I don’t like Django’s manage.py. My gripes against it are:
- The plethora of files that clutter the root directory of our repos annoys me.
manage.pyis just one more in a long line of those.
- In my opinion, there are more “Pythonic” ways to execute code.
In a previous post, I talked about how you can move the code into your project and use packaging tools to create a
manage.py on your
PATH during installation. In this post, we’ll look at another approach using
The Python docs do a good job of explaining this topic, so I’ll give you the tl;dr here.
__main__.py provides a command line interface to a Python package. It can be executed with
python -m mypackage. Here are some common ones you may have seen in the wild:
python -m pip
python -m venv
python -m json.tool
You may also be surprised to learn that
python -m django can be used in place of the
django-admin command. 🤯
The “magic” here is that each one of those packages has a
__main__.py which defines what it should do when run from the command line.
In each of these, you’ll see a section like this at the bottom of the file:
__name__ is only set to
__main__ when it is the entrypoint for execution. If another Python module imports it,
__name__ will not equal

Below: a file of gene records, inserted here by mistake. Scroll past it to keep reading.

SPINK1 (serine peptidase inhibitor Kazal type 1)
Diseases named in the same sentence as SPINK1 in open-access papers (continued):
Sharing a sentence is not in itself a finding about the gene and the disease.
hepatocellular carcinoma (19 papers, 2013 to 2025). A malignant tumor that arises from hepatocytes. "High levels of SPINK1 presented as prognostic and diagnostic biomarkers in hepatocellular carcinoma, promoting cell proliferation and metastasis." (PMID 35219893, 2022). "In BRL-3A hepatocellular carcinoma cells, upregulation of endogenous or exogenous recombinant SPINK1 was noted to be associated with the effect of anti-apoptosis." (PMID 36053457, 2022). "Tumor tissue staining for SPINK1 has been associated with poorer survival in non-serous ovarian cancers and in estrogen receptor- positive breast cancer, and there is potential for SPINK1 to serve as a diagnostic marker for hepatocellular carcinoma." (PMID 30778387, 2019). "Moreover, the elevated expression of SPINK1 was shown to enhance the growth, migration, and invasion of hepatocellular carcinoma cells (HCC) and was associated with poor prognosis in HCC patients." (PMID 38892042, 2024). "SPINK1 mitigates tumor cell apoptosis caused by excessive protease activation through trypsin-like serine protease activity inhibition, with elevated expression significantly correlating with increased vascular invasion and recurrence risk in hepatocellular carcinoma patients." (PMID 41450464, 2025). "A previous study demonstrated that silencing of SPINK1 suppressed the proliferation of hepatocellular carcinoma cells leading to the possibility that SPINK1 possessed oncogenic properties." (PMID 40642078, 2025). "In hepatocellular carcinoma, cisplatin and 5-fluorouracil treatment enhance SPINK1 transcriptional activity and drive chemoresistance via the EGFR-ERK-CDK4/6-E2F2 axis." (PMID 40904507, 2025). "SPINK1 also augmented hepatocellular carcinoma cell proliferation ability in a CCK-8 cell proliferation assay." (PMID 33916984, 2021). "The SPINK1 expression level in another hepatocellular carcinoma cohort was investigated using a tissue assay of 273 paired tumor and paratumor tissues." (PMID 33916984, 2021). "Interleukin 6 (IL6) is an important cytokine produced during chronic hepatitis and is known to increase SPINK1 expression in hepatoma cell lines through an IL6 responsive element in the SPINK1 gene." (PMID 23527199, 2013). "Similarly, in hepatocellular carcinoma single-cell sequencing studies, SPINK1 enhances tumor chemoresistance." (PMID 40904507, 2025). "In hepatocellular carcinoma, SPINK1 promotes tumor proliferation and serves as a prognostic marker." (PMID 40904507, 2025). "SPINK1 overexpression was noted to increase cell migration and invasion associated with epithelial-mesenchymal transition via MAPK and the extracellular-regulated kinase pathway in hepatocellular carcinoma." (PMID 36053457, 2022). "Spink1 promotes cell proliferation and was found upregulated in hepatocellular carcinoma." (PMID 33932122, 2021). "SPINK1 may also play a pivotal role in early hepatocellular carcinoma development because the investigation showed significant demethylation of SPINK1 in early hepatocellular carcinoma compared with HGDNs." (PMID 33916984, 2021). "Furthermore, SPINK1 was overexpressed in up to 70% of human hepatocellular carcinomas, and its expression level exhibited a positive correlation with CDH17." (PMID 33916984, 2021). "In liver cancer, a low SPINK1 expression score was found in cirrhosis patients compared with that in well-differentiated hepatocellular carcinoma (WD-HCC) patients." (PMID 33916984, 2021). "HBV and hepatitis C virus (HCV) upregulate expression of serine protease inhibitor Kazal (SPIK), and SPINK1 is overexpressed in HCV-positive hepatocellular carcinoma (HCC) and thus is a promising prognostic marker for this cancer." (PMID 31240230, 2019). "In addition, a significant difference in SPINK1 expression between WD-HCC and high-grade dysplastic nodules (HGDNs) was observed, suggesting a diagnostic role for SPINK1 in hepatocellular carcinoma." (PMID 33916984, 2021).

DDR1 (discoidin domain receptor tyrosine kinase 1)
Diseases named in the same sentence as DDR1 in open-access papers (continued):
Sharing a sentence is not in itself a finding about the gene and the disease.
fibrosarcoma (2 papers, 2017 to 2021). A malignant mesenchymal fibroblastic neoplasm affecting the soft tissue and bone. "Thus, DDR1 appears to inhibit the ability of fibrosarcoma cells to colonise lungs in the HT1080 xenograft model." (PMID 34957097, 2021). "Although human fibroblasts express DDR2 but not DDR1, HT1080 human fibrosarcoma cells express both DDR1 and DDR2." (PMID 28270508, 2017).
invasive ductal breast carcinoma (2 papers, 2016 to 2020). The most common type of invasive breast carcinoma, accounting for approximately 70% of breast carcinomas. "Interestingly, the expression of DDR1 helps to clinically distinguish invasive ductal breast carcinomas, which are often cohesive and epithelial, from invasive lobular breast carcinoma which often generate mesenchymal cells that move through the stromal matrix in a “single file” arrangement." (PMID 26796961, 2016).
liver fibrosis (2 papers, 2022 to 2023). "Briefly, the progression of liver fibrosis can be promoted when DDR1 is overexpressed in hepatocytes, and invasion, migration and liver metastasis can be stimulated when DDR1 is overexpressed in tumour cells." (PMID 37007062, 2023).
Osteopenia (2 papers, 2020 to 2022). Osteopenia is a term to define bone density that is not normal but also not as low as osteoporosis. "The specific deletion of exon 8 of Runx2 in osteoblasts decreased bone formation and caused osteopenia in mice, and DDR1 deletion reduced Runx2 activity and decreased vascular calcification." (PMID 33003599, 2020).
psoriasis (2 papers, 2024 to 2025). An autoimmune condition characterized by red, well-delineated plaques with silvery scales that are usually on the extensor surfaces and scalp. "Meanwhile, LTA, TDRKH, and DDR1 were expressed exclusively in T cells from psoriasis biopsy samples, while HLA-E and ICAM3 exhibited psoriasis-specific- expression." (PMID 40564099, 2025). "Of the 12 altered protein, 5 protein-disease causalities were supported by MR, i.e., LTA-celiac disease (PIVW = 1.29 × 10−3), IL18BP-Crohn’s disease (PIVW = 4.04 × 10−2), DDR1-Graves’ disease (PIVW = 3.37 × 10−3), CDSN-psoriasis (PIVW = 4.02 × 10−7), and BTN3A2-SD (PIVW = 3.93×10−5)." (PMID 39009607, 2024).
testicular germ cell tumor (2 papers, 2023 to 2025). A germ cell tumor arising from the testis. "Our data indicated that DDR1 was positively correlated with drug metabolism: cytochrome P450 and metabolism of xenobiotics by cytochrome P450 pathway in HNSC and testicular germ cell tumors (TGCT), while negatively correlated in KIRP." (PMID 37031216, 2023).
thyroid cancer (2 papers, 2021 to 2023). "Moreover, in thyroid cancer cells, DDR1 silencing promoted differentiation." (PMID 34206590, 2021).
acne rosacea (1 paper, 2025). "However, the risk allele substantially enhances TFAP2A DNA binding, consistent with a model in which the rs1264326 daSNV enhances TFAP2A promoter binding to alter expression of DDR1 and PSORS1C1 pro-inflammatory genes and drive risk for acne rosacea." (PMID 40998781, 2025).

__main__. We can use this to define the function we want to call when the file is executed from the command line.
When you run
django-admin startproject myproject, you’ll get a directory structure like this:
myproject/ ├─ manage.py ├─ myproject/ │ ├─ __init__.py │ ├─ ...
If we move
myproject/__main__.py, we can replace our calls to
python -m myproject ....
Is it a good idea?
Despite my personal preference, I’d be hesitant to do this on anything beyond a personal project. While it might not be a Python convention,
manage.py is a Django convention. Following conventions leads to less confusion when onboarding new developers. The existence of the file signals (to Django developers, at least) that this is a Django project. They’ll know what that file means and how to use it. Another benefit is that it’s tab-completable in your shell. Typing
python -m myproject ... for every command is less than ergonomic 😅.
That being said, you might find this technique handy when you publish a library that will get installed in your Python path. In that case,
manage.py won’t get distributed without jumping through some extra packaging hoops. Another nice place for entrypoints is when using
shiv to turn your project into a single-file zipapp. Check out my talk from DjangoCon 2019 if you’re more interested in that.